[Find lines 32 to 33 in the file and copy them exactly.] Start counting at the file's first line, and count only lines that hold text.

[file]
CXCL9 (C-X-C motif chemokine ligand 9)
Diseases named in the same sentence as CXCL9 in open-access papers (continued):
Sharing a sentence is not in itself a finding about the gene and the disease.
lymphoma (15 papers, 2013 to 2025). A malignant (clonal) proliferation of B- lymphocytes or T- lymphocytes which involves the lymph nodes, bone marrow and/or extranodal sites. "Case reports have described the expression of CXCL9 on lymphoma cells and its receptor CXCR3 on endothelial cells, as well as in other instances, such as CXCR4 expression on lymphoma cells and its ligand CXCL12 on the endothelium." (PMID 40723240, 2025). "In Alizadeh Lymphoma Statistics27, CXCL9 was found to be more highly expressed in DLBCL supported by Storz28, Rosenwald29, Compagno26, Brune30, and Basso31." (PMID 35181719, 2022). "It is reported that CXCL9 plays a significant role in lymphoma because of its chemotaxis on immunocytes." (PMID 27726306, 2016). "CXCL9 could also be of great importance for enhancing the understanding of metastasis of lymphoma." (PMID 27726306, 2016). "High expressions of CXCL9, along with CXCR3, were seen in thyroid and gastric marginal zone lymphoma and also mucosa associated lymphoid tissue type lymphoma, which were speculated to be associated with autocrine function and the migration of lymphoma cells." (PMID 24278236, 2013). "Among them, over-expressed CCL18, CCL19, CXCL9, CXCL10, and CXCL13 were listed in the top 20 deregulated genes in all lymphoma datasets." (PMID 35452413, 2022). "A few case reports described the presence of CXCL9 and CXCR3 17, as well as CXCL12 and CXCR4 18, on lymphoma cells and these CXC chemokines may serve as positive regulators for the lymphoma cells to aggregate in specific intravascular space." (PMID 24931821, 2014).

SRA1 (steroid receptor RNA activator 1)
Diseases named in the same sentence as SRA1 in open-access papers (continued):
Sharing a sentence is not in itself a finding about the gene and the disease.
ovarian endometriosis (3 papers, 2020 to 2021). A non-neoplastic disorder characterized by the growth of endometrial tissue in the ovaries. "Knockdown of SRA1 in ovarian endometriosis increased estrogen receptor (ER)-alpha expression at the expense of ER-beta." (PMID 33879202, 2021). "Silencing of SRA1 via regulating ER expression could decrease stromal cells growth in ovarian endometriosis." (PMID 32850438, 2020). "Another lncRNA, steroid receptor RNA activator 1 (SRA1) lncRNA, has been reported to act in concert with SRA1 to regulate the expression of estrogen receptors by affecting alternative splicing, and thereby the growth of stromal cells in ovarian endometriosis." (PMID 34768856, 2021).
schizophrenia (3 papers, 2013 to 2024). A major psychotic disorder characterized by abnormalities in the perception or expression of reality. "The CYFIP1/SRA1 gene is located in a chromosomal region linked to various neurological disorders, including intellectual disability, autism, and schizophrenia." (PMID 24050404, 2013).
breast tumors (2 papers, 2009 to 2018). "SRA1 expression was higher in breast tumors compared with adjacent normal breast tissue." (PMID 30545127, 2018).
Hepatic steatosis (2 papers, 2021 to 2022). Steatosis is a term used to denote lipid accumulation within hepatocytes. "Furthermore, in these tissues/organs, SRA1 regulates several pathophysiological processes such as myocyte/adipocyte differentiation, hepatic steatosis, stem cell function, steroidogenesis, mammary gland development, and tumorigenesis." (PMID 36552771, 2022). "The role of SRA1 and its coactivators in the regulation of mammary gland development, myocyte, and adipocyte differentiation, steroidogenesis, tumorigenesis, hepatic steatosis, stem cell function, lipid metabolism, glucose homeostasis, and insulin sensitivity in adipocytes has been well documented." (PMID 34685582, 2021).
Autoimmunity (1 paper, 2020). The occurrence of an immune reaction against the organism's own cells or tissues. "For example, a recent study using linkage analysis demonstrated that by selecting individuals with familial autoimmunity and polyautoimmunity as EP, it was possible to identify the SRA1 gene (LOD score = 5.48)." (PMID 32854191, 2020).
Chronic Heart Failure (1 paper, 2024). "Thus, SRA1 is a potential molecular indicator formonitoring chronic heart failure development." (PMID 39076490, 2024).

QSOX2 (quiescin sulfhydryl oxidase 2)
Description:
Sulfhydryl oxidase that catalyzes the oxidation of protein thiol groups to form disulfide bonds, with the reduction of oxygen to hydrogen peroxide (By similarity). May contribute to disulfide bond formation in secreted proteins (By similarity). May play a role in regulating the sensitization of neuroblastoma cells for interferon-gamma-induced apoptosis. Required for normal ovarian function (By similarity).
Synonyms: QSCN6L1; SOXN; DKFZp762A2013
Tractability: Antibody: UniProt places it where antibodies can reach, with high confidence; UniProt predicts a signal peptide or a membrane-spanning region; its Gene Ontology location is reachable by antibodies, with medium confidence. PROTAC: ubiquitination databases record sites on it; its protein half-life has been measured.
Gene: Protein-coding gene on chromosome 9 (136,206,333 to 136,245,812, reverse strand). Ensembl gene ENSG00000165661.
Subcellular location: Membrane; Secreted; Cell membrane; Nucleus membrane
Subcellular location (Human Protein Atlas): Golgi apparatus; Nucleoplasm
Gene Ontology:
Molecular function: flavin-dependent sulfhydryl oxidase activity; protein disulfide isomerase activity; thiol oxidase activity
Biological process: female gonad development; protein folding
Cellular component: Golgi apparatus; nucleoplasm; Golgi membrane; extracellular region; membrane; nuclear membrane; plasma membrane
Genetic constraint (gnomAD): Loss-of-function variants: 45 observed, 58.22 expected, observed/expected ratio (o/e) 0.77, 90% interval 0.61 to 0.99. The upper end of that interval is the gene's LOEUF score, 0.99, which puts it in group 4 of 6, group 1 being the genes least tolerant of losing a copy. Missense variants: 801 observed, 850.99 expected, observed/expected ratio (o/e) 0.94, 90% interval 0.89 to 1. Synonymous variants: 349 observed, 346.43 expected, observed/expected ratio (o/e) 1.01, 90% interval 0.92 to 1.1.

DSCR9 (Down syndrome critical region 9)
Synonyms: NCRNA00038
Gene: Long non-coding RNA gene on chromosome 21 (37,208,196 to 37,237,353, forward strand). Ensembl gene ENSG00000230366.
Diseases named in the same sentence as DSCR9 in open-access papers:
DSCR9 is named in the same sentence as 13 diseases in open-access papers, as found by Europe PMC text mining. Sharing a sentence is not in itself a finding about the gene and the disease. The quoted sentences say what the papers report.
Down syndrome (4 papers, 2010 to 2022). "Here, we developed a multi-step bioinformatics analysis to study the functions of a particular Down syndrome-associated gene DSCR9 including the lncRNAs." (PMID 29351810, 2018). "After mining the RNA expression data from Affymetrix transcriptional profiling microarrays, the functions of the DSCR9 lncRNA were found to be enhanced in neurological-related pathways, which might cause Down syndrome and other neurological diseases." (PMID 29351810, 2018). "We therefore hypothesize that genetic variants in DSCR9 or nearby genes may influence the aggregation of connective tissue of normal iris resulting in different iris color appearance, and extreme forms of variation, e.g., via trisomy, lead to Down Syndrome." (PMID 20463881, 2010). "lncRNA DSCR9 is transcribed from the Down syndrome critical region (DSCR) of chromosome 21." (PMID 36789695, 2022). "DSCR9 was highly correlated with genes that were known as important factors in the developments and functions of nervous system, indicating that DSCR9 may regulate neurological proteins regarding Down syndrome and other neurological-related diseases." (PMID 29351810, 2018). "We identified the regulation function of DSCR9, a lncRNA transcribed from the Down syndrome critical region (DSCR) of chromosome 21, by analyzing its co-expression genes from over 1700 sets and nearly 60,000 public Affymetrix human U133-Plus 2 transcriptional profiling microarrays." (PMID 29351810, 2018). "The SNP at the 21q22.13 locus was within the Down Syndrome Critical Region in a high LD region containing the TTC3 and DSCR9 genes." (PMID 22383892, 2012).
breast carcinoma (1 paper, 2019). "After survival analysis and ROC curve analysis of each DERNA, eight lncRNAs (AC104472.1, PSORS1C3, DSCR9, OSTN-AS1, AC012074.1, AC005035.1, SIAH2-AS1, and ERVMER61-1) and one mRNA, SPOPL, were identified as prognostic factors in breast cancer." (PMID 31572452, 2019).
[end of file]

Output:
Down syndrome (4 papers, 2010 to 2022). "Here, we developed a multi-step bioinformatics analysis to study the functions of a particular Down syndrome-associated gene DSCR9 including the lncRNAs." (PMID 29351810, 2018). "After mining the RNA expression data from Affymetrix transcriptional profiling microarrays, the functions of the DSCR9 lncRNA were found to be enhanced in neurological-related pathways, which might cause Down syndrome and other neurological diseases." (PMID 29351810, 2018). "We therefore hypothesize that genetic variants in DSCR9 or nearby genes may influence the aggregation of connective tissue of normal iris resulting in different iris color appearance, and extreme forms of variation, e.g., via trisomy, lead to Down Syndrome." (PMID 20463881, 2010). "lncRNA DSCR9 is transcribed from the Down syndrome critical region (DSCR) of chromosome 21." (PMID 36789695, 2022). "DSCR9 was highly correlated with genes that were known as important factors in the developments and functions of nervous system, indicating that DSCR9 may regulate neurological proteins regarding Down syndrome and other neurological-related diseases." (PMID 29351810, 2018). "We identified the regulation function of DSCR9, a lncRNA transcribed from the Down syndrome critical region (DSCR) of chromosome 21, by analyzing its co-expression genes from over 1700 sets and nearly 60,000 public Affymetrix human U133-Plus 2 transcriptional profiling microarrays." (PMID 29351810, 2018). "The SNP at the 21q22.13 locus was within the Down Syndrome Critical Region in a high LD region containing the TTC3 and DSCR9 genes." (PMID 22383892, 2012).
breast carcinoma (1 paper, 2019). "After survival analysis and ROC curve analysis of each DERNA, eight lncRNAs (AC104472.1, PSORS1C3, DSCR9, OSTN-AS1, AC012074.1, AC005035.1, SIAH2-AS1, and ERVMER61-1) and one mRNA, SPOPL, were identified as prognostic factors in breast cancer." (PMID 31572452, 2019).